Screening for Cognitive Impairment in Human Immunodeficiency Virus

Memory and Aging Center, Department of Neurology, University of California–San Francisco, USA.
Clinical Infectious Diseases (Impact Factor: 8.89). 10/2011; 53(8):836-42. DOI: 10.1093/cid/cir524
Source: PubMed


Recent publications estimate the prevalence of human immunodeficiency virus (HIV)-associated neurocognitive disorders (HAND) exceeds 50%, and this rate is likely higher among older patients. Cognitive impairment may impact medication adherence, and symptomatic impairment has been linked to all-cause mortality providing some impetus for early detection. There are currently insufficient data to inform solid recommendations on screening methods. Most HIV-specific tools have poor performance characteristics for all but the most severe form of impairment, which accounts for <5% of cases. Reliance on symptoms is likely to miss a substantial proportion of individuals with HAND due to poor insight, confounding mood disturbances, and lack of well-informed proxies. In the aging HIV-positive population, broader screening tools may be required to allow sensitivity for both HIV and neurodegenerative disorders. We describe the clinical presentation of HAND, review existing data related to screening tools, and provide preliminary and practical recommendations in the absence of more definitive studies.

1 Follower
7 Reads
  • Source
    • "HIV-associated neurocognitive disorders (HAND) are a common complication of HIV infection in the era of combined antiretroviral therapy (cART) that independently predict overall morbidity and mortality (Ellis et al. 2007; Ellis et al. 1997; Valcour et al. 2011; Vivithanaporn et al. 2010). The clinical sub-syndromes of HAND vary in severity of cognitive impairment and associated functioning and include asymptomatic neurocognitive impairment (ANI), mild neurocognitive disorder (MND), and HIV-associated dementia (HAD) (Antinori et al. 2007). "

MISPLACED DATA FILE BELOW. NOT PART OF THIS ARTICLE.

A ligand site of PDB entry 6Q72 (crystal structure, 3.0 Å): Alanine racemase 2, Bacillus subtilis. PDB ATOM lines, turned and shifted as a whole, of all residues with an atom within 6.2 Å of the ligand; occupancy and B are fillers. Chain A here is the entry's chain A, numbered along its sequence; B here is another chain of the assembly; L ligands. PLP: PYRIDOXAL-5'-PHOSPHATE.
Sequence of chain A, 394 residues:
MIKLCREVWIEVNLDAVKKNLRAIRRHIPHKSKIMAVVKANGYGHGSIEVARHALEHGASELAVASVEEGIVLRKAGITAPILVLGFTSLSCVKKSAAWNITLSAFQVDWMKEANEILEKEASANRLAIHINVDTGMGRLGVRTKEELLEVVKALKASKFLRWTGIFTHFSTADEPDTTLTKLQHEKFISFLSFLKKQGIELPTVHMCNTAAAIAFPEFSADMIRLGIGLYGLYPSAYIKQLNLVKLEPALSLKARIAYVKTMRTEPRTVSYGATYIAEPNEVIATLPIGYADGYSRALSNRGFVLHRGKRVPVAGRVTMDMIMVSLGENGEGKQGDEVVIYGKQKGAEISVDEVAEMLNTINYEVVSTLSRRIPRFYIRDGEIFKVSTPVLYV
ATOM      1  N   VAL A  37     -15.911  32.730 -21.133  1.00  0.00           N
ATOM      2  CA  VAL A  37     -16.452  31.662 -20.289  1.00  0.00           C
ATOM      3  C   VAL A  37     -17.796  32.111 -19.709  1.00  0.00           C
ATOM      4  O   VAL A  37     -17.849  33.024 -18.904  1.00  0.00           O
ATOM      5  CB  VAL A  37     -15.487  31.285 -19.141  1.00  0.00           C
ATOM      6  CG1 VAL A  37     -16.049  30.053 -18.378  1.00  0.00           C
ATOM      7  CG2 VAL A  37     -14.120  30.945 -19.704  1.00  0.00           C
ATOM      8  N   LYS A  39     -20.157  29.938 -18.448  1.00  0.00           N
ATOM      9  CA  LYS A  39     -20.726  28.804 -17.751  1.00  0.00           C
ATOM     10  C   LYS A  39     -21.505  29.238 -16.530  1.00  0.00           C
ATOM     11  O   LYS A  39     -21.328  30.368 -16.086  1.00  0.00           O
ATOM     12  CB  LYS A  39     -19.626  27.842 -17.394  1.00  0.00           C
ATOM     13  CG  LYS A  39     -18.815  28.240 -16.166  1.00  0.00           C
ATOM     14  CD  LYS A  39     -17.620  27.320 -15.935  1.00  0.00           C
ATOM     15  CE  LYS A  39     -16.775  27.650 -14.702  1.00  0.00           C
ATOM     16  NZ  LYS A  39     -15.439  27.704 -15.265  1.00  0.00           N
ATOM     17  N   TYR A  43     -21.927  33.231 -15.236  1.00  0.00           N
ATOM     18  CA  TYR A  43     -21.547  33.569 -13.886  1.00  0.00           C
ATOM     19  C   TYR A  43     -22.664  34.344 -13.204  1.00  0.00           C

[Show abstract] [Hide abstract]
    ABSTRACT: HIV-associated neurocognitive disorders (HAND) affect up to 50 % of HIV-infected adults, independently predict HIV morbidity/mortality, and are associated with neuronal damage and monocyte activation. Cerebrospinal fluid (CSF) neurofilament subunits (NFL, pNFH) are sensitive surrogate markers of neuronal damage in several neurodegenerative diseases. In HIV, CSF NFL is elevated in individuals with and without cognitive impairment, suggesting early/persistent neuronal injury during HIV infection. Although individuals with severe cognitive impairment (HIV-associated dementia (HAD)) express higher CSF NFL levels than cognitively normal HIV-infected individuals, the relationships between severity of cognitive impairment, monocyte activation, neurofilament expression, and systemic infection are unclear. We performed a retrospective cross-sectional study of 48 HIV-infected adults with varying levels of cognitive impairment, not receiving antiretroviral therapy (ART), enrolled in the CNS Anti-Retroviral Therapy Effects Research (CHARTER) study. We quantified NFL, pNFH, and monocyte activation markers (sCD14/sCD163) in paired CSF/plasma samples. By examining subjects off ART, these correlations are not confounded by possible effects of ART on inflammation and neurodegeneration. We found that CSF NFL levels were elevated in individuals with HAD compared to cognitively normal or mildly impaired individuals with CD4+ T-lymphocyte nadirs ≤200. In addition, CSF NFL levels were significantly positively correlated to plasma HIV-1 RNA viral load and negatively correlated to plasma CD4+ T-lymphocyte count, suggesting a link between neuronal injury and systemic HIV infection. Finally, CSF NFL was significantly positively correlated with CSF pNFH, sCD163, and sCD14, demonstrating that monocyte activation within the CNS compartment is directly associated with neuronal injury at all stages of HAND.
    Journal of NeuroVirology 03/2015; 21(4). DOI:10.1007/s13365-015-0333-3 · 2.60 Impact Factor
  • Source